20 February 2024, The Tablet

German bishops drop ‘synodal committee’ vote after Vatican warning

Cardinal Christoph Schönborn said the bishops “must seriously ask themselves whether they really want to break away from unity with Rome”.

German bishops drop ‘synodal committee’ vote after Vatican warning

Bishop Georg Bätzing of Limburg, president of the German bishops’ conference, speaking at the start of its plenary meeting on 19 February.
DPA Picture Alliance/Alamy

Germany’s bishops decided not to vote on the statues of a “synodal committee” at their plenary this week after a letter from the Vatican instructed them not to pursue the discussion.

The bishops had planned to consider the reform at the meeting in Augsburg on 19-21 February, with the hope that the committee once established would prepare for the creation of a permanent “synodal council”.

However, a letter from the Vatican published on 16 February, signed by the Vatican’s Secretary of State Cardinal Pietro Parolin, the prefect of the Dicastery for the Doctrine of the Faith (DDF) Cardinal Victor Fernández, and the prefect of the Dicastery for Bishops Cardinal Robert Prevost, threatened sanctions if this went ahead.

“I can confirm that a letter from the Vatican arrived today,” the bishops’ conference spokesman Matthias Kopp told KNA on Saturday evening. Conference president Bishop Georg Bätzing of Limburg had therefore asked his fellow bishops to cancel discussion of the synodal committee from the plenary agenda.

The letter said that an “advisory and decision-making body” such as the proposed “synodal committee” was not admissible in canon law, and so any decision to establsih such a body would be invalid.

It also reminded the German bishops of the letter of 16 January, “written at the special order of Pope Francis”, asking the German bishops “not to continue with plans to set up such a body” ahead of planned talks between representatives of the Roman Curia and representatives of the German bishops’ conference.

However, no date has yet been set for such talks. Speaking at the start of the plenary on Monday, Bätzing blamed Rome for delaying the meeting. “We could already be further along,” he said.

Cardinal Christoph Schönborn of Vienna also cautioned the German bishops against reaching decisions that could lead to a schism.

“The German bishops must seriously ask themselves whether they really want to break away from unity with Rome under the Pope,” he told Communio.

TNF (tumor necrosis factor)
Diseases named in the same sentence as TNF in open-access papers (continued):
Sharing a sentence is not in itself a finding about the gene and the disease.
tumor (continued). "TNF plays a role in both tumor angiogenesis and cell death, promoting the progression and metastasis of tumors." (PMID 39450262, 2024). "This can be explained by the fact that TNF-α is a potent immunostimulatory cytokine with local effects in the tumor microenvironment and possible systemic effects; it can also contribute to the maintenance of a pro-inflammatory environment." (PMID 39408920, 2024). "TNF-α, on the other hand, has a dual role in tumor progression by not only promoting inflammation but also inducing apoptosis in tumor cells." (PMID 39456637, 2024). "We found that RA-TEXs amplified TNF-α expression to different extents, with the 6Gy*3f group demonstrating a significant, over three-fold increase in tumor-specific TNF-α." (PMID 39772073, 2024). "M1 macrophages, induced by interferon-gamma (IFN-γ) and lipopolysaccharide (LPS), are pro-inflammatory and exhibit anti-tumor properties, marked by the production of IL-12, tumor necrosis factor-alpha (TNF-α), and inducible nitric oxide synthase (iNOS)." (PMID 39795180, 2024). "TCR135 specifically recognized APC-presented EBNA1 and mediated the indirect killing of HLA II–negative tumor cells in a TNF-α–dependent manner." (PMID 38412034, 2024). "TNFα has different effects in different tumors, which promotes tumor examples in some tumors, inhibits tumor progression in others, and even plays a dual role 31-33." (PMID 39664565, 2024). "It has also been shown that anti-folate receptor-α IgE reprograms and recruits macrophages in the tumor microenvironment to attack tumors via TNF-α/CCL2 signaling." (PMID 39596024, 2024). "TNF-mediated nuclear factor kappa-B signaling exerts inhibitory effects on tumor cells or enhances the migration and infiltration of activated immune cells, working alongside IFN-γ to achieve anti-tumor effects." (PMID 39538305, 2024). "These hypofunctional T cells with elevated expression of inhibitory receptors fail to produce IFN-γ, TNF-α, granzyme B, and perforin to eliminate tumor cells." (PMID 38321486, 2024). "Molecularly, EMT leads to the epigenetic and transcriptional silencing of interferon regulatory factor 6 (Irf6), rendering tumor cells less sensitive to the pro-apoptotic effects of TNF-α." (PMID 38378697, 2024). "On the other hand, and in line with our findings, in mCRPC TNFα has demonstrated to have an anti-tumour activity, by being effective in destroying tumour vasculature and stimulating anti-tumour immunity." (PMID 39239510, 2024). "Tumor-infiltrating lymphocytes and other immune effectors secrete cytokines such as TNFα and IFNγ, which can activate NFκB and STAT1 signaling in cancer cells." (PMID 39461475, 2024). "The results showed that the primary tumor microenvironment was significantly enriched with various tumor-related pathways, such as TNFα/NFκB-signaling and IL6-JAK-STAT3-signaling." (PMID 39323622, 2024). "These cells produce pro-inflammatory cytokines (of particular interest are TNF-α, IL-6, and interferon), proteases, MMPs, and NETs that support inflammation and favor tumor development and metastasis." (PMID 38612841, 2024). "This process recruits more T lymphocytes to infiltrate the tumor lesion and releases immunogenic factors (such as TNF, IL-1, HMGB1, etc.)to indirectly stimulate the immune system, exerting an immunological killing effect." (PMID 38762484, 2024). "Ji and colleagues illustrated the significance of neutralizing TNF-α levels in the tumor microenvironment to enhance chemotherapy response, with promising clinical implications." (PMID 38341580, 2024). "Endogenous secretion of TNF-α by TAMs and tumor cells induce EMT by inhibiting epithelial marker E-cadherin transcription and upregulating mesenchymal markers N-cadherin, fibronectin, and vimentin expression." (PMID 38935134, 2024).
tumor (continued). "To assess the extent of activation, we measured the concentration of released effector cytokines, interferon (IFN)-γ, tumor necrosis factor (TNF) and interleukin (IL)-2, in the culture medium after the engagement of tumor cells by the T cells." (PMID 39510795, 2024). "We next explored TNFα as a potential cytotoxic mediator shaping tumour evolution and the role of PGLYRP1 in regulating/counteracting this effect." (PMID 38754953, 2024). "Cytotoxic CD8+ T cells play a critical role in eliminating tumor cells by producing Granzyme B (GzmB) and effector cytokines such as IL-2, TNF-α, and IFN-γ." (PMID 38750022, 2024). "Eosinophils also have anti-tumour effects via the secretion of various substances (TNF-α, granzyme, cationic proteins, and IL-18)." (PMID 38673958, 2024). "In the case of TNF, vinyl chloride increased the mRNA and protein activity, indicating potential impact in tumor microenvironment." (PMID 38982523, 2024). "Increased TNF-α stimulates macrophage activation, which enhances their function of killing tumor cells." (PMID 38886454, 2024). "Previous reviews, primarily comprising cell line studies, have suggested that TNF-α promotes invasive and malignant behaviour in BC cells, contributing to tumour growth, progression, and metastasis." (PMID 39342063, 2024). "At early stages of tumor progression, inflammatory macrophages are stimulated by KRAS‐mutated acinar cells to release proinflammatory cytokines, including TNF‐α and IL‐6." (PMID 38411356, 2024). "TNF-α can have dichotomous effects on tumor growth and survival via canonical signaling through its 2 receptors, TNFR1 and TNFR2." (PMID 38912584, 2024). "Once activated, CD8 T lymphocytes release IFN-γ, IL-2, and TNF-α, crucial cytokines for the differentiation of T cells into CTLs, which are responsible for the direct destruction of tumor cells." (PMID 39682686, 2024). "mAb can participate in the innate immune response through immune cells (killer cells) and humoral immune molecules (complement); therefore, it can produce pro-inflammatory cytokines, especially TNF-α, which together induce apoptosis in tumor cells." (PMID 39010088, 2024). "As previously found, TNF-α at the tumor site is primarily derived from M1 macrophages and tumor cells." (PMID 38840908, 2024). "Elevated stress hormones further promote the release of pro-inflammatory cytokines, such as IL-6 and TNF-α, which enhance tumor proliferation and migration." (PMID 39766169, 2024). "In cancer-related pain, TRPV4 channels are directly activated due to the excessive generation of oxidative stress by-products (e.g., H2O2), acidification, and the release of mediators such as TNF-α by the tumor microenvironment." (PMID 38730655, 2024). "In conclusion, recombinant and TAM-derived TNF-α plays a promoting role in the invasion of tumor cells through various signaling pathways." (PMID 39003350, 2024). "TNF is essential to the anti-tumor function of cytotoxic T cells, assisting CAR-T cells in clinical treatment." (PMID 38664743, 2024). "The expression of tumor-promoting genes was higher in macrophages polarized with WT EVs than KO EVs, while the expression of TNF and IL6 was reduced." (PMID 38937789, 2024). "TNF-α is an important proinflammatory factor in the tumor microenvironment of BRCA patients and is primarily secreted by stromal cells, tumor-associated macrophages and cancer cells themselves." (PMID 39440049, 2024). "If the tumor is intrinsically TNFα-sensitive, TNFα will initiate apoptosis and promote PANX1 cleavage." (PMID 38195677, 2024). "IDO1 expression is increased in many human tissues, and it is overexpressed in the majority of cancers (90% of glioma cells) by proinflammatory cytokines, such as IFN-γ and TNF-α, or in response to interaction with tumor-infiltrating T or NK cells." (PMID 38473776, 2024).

“I am impressed by the Pope’s and the Roman dicasteries’ patience and their efforts to try and remain in dialogue with the German bishops in order to maintain [church] unity and community.  They have already shown a great deal of good will towards them.

“And the German bishops should also be allowed to expect of the Central Committee of German Catholics not to overstretch the bow.”

The Central Committee has been a key driving force behind the bishops’ pursuit of reform and the Synodal Path initiative.

Earlier last week, Bishop Franz-Josef Overbeck of Essen announced the creation of a “joint council” as a new diocesan body, including lay Catholics, to advise and support him in his office as bishop – a reform proposed by the Synodal Path.

Announcing the new body on 15 February, the diocese said it would consist of 21 members, both priests and lay Catholics, each of whom will have a vote. They will be chosen from other diocesan bodies and groups and are to advise the bishop and assist him in his leadership of the diocese. The constitutive meeting is planned for 13 April.

The new council is to “accompany essential procedures critically and altogether continue to promote the culture of discussion and participation in our diocese”, Overbeck explained, saying he was motivated by the Synodal Path’s support for such measures.

“I felt it important that against this background we in our Diocese of Essen should together seek ways of enabling more participation in advisory and decision-making procedures.”

He said the aim to reach more comprehensive, broadly-based decisions by hearing a range of arguments together.

The new council’s statutes, which Overbeck has put into effect, state that “matters of diocesan-wide importance” will be discussed and the bishop assisted in his leadership of the diocese by “qualified advice and coordinated votes”.

Of the 21 council members at least 13 must be lay people. While the bishop, the auxiliary bishops and the vicar general will be members of the new council, they will not have voting rights.

At its fourth plenary in autumn 2022, the Synodal Path decided to set up such bodies to share decision-making at all levels of the German Church.

This proposal was criticised at the time by Cardinal Parolin and the then-prefects of the Dicastery for Bishops and the DDF, Cardinal Marc Ouellet and Cardinal Luis Ladaria, who warned that it undermined the episcopal office.

“Neither the Synodal Path nor a church body set up by it nor a bishops’ conference has the right to set up a ‘synodal council’ at a national, diocesan or parish level,” they said in a letter in January 2023 to Bishop Bätzing.

  Loading ...
Get Instant Access
Subscribe to The Tablet for just £7.99

Subscribe today to take advantage of our introductory offers and enjoy 30 days' access for just £7.99